A global increase in the strength of the hydrologic cycle drove an increase in the flux of terrigenous sediments into the ocean during the Cenomanian–Turonian Oceanic Anoxic Event 2 (OAE2) and was an important mechanism driving nutrient enrichment and thus organic carbon burial. This global change is primarily known from isotopic records, but global average data do not tell us anything about changes at any particular location. Reconstructions of local terrigenous flux can help us understand the role of regional shifts in precipitation in driving these global trends. The proto-North Atlantic basin was one of the epicenters of enhanced organic carbon burial during OAE2, so constraining terrigenous flux is particularly important in this region; however, few local records exist. Here, we present two new OAE2 records from the Atlantic Coastal Plain of North Carolina, USA, recognized with calcareous nannoplankton biostratigraphy and organic carbon isotopes. We use carbon / nitrogen ratios to constrain the relative contribution of marine and terrestrial organic matter; in both cores we find an elevated contribution from vascular plants beginning just before OAE2 and continuing through the event, indicating a locally strengthened hydrologic cycle. Terrigenous flux decreased during the brief change in carbon isotope values known as the Plenus carbon isotope excursion; it then increased and remained elevated through the latter part of OAE2. Total organic carbon (TOC) values reveal relatively low organic carbon burial in the inner shelf, in contrast to black shales known from the open ocean. Organic carbon content on the shelf appears to increase in the offshore direction, highlighting the need for cores from the middle and outer shelf.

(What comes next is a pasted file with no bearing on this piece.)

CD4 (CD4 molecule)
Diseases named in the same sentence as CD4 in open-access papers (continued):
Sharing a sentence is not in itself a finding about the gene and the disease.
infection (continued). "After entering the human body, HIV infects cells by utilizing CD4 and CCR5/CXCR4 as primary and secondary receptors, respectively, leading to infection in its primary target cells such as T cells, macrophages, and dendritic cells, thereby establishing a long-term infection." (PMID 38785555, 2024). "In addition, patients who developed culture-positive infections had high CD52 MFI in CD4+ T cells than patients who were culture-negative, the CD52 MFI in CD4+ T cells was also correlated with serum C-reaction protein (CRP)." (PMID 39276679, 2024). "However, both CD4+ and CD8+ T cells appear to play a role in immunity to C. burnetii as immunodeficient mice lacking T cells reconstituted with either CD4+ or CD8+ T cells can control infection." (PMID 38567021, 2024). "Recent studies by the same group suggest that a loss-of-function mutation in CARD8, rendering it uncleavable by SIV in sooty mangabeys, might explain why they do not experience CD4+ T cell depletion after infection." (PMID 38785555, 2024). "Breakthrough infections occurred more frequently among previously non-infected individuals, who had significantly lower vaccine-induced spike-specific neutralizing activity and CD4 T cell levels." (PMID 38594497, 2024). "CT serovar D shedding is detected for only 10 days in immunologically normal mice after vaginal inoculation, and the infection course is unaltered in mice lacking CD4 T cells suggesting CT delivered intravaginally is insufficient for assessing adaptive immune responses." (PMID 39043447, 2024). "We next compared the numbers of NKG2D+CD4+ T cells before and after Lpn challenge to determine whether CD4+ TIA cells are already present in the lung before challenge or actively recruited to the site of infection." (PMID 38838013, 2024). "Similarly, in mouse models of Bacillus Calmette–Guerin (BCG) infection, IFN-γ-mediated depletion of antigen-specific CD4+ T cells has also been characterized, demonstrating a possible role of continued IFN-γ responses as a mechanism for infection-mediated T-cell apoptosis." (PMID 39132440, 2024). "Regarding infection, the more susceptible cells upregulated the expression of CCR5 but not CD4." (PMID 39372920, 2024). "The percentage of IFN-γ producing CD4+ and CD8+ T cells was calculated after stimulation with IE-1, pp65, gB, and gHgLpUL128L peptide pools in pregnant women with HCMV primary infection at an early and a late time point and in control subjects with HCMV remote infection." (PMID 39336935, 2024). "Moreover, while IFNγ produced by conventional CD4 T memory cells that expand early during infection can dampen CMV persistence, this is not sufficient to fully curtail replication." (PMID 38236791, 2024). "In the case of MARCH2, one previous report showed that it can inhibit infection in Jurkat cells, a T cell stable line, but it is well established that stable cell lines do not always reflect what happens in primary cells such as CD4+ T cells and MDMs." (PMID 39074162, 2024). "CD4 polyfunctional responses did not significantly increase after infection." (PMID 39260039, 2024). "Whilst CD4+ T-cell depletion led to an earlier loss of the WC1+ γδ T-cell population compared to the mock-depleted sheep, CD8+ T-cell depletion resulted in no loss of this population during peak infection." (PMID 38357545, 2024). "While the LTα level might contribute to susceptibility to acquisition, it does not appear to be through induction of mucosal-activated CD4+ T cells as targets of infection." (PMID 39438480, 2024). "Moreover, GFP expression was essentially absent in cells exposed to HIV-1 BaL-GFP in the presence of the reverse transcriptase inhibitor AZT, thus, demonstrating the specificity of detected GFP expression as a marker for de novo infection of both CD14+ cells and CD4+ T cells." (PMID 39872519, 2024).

|Publication Subtype||Journal Article|
|Title||Enhanced terrestrial runoff during Oceanic Anoxic Event 2 on the North Carolina Coastal Plain, USA|
|Series title||Climate of the Past|
|Publisher||European Geosciences Union|
|Contributing office(s)||Florence Bascom Geoscience Center|
|County||Bertie County, Craven County|
|Google Analytic Metrics||Metrics page|